Purity on the Plate
By Liesel Schmidt
The restaurant industry—or, more accurately, the food industry as a whole—has undergone a shift in focus, a desire to know that ingredients are not only the highest in quality, but also the freshest and the purest. We want to know what’s in the foods that we’re eating and where it came from. We want its timeline and lifeline tracked from start to finish.
From seed to spoon.
From farm to fork.
From dirt to dish.
We want to know its pedigree—where it was raised, what it ate (or didn’t), what extra curricular activities it enjoyed. When we order a steak, we want to know that before Bessie became dinner, she was a local gal; and that, should we have taken it upon ourselves to gambol about a nearby cattle farm, we might have made her acquaintance.
It’s not a case of snobbery but rather than a concern for the bigger issues: the impact our food supply makes on the environment as well as the way that what we’re feeding our faces affects our bodies. We want to know that our fish has been caught in local waters and was still enjoying the good life until a few hours ago and that our fried chicken habit is not loading our systems with harmful chemicals and hormones.
We want our food to do more than just taste good—we want it to be good. And for that reason, we’ve turned our attention to the local farms and fisheries that can feed our hunger with products that feed the local economy, reduce environmental impact, and cut down on waste.
“I believe that the whole concept of farm to table cuisine reflects a sense of pride and passion that we take in our work and really instills a sense of community and connection within the food industry,” says Tyler Jarvis, founder and operating partner of Jackacuda’s and Brotula’s restaurants. “Having the opportunity to meet the farmers, see their practices, and learn their philosophies on their crops and animals helps ensure that the product we are receiving is of the highest quality and handled properly,” he continues. “As a restaurant owner or chef, that’s extremely important because it allows you to fully showcase your talents and knowledge of these amazingly fresh ingredients and turn them into memorable experiences for the guests. When we’re creating our signature items, it’s paramount to us that we have the freshest produce available to complement our amazing local Gulf seafood—and the plate of food that results from that is phenomenal.”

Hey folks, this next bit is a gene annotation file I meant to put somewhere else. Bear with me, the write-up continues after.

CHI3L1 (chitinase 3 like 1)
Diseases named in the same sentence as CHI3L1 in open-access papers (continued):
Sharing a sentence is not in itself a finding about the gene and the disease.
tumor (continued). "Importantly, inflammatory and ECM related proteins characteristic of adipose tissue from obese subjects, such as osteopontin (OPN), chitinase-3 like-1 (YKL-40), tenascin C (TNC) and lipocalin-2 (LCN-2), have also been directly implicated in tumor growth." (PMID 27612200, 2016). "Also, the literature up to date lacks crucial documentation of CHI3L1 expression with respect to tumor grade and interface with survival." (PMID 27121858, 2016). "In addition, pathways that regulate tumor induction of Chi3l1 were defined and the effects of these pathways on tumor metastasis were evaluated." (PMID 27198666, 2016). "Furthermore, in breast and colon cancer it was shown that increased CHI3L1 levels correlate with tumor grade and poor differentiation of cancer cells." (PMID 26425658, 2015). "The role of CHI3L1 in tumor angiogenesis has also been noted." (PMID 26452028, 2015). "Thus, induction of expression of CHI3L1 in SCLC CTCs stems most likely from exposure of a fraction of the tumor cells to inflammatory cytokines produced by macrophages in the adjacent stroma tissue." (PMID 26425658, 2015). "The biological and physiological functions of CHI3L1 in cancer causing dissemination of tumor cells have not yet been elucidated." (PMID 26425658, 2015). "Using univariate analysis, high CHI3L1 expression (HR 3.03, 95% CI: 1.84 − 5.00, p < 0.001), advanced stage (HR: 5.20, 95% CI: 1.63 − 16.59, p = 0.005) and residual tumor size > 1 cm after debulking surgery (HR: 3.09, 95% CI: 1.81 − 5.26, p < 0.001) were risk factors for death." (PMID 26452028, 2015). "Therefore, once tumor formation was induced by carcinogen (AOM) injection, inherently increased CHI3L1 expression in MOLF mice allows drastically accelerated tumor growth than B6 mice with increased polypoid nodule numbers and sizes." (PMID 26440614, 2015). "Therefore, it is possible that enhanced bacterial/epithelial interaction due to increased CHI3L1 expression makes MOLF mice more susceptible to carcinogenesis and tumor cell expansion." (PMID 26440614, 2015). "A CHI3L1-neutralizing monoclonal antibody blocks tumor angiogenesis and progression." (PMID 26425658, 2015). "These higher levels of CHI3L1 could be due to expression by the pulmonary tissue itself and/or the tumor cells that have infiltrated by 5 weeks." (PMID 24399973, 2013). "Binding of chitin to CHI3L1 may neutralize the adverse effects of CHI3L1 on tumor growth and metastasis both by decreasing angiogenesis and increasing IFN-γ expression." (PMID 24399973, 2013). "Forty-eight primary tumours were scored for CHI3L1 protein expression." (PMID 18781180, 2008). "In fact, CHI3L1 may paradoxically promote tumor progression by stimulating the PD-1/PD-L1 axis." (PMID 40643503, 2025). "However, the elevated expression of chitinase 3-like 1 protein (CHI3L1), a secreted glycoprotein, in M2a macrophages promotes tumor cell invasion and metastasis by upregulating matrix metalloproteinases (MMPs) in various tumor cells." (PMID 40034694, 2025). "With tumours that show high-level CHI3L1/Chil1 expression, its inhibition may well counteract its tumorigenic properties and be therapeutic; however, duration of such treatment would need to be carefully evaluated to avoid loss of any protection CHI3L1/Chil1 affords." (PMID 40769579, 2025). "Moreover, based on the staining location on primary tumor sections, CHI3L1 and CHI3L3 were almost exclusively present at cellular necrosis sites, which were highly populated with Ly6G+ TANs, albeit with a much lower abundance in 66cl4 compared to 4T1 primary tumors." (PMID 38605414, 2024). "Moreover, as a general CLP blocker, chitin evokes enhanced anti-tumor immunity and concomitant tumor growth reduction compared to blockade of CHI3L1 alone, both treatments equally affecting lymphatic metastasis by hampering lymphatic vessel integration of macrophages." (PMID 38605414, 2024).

Such sentiments are shared and evidenced in the cuisine at Harbor Docks, as well. “We’re very much involved with the Gulf to table movement and the focus it brings to the people and places that supply fresh seafood from the Gulf of Mexico,” says owner Eddie Morgan. “It’s a question of purity and health and maintaining a standard, so we’re passionate and dedicated to supplying excellent products to our guests and offering them nothing but the freshest, highest quality seafood from the Gulf of Mexico in each dish we serve.”
“All of the seafood that we use in our restaurant is caught locally everyday and brought in right away for us to clean and portion, and that provides a quality that you can taste in the food,” adds Dewey Destin executive chef Jim Shirah. “We want everything as fresh as we can possibly get it, from our seafood to our produce, that creates cuisine that’s clean, safe, and really just excellent in flavor,” he continues. “This whole movement of farm to table food is important for people who are looking for ways to eat healthier and cleaner, but it’s also a great way to create a system of strength within the local business community because we’re supporting local farmers and fisherman.”
Supporting the local guy is an important theme, whether that means a local produce farm, a local cattle ranch, or local fishermen; and that’s a point of pride for area businesses—trickling all the way down to the marinas. “In developing the property along the marina, it was important to us to have a Gulf to table seafood restaurant, so we screened our tenants carefully to ensure that the restaurateur to whom we leased our restaurant space would provide the freshest fish available,” says Mary Anne Windes, managing partner of the Destin Fishing Fleet Marina. “The fishing fleet that goes out from the marina everyday is also a huge contributor to the movement—many of the boats not only charter fish, but also commercial fish; and they sell their seafood to one of the local Gulf to table vendors, which then supply restaurants in our area.”
It’s a circle of support, a purity that benefits everyone involved—feeding the local economy, respecting the environment, eating in a way that venerates the body. It’s a difference you can taste…and boy, does it taste good.